Lets look at Quadrant numbers CAREFULLY (as seen above) - it too says Hummingbird outperforms MSM8x55 processors in GPU tasks! If you are going to look at just the overall Quadrant number, you need to know EXACTLY what it means!
Have a look at this particular chart from Quadrant Advanced for Lag-fixed Galaxy S phone:
Have a look at the Galaxy S result. Notice that I/O occupies more than 60% of the total score. CPU is less than 10% and 3D barely makes 10% of the total score. So does this accurately represent your typical daily apps? Probably not. You will probably need to run a SQL server on your phone with large number of transactions to get close to this kind of weighting distribution. But if that is what you do (which is ridiculous), CPU should be higher than 10% as well. Not a good representation if you use your phones for web browsing, e-mail or even for gaming.
Have a look at Nexus One 2.2+ results. This time, CPU occupies more than 60%. 3D barely even registers. This may reasonably represent a good distribution for those who use phones mostly for productivity. But if you are looking for gaming benchmark numbers, this one is BAD as well. 3D score weight is just too low. Also, try comparing this with "Nexus One" at the bottom. Somehow, Android 2.2 boosted the CPU score by 10x! Does this give you some clue what type of CPU test Quadrant tests? Most of the apps you run every day won't realize 10x gain by going up to 2.2 (i.e. JIT compiler).
Now have a look at Droid X numbers. I/O now occupies about 40%, CPU is may be around 10%, 3D is less than 10%. So what are we measuring here? Definitely not great if you are looking for a representative numbers for your browser speed or 3D gaming performances. I/O is still too heavy.
I could go on forever. The point here is that the test suite within Quadrant is decent. But how they apply the weighting may not necessarily reflect how YOU use your phone. Despite this, if you are still using these numbers as is, the overall score is totally meaningless!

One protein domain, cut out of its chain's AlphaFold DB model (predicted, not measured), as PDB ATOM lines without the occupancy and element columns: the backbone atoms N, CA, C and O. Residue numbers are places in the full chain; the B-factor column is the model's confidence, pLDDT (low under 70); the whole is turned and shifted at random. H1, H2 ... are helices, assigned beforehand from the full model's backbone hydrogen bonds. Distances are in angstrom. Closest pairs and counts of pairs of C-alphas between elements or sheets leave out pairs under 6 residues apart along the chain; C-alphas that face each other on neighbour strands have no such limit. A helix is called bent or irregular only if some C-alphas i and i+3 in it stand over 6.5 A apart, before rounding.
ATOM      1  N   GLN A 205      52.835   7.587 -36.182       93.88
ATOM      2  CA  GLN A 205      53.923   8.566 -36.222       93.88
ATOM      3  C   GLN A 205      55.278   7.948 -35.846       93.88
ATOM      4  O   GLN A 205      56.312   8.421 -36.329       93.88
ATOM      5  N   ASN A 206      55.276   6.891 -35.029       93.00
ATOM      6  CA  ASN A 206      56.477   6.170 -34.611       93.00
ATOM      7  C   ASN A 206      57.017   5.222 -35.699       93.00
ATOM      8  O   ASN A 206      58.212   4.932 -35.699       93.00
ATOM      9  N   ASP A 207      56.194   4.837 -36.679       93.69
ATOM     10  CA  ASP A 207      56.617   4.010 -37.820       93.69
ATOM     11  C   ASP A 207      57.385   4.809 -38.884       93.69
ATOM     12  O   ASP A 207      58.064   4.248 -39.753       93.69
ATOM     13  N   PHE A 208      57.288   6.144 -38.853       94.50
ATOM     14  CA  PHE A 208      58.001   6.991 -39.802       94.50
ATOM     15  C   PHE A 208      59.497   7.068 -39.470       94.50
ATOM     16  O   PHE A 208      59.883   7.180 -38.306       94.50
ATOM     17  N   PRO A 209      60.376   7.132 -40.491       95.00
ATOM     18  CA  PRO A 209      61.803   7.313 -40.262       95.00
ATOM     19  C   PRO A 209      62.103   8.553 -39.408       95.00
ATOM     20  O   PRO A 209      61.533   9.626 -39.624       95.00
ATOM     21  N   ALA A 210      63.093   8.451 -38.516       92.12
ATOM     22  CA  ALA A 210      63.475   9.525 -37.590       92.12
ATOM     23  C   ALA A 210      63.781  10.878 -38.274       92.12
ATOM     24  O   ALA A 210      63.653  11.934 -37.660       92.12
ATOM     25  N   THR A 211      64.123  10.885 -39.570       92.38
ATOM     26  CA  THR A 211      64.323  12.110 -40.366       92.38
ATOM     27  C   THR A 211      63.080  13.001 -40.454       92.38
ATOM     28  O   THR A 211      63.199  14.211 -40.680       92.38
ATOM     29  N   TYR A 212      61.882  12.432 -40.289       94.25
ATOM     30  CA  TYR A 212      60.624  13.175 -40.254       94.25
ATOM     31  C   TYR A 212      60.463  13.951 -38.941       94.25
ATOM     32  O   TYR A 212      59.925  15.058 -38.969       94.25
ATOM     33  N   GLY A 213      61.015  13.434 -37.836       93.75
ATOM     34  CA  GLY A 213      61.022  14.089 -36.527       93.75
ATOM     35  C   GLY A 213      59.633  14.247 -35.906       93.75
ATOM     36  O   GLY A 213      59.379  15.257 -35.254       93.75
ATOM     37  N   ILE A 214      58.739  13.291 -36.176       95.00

Now have a look at Smartbench 2010 chart:
Productivity numbers are produced by giving CPU related tests a weight of approx. 70% and I/O tests a weight of 30%. Games numbers are produced by using weights of 85% on 3D tests and 15% on I/O tests. And this weight distribution won't likely to swing by huge factors anytime soon because Nexus One is the baseline.
It is my belief that benchmark apps get out of date too. This is natural since all benchmark apps make certain assumptions. Their goal is to try to mimic certain applications (or games). If those apps no longer represent typical apps of today, then the scores are meaningless.
Weighting is a key element of all benchmark apps that use composite scores (such as Quadrant and Smartbench). Weightings do get out of date too and the baseline device needs to be "upgraded" to the typical device of today. Quadrant's baseline device is HTC Magic. Smartbench 2010's baseline device is an overclocked Nexus One. Smartbench 2011s baseline device will be higher spec'd still. Benchmark apps needs upgrades. Existing benchmark apps may no longer be sufficiently stressful. Also, dual-core devices will soon show up which requires significant updates to the benchmark apps.
So back to the main question - which is faster, Hummingbird or MSM8x55?
We have a simple answer.
For CPU intensive apps, they are similar, giving a small edge to MSM8x55. This was to be expected since they are both based on ARM's Cortex A8 design. If benchmark numbers show huge differences, there's something seriously wrong here.
For GPU intensive apps, there's a clear advantage to Hummingbird.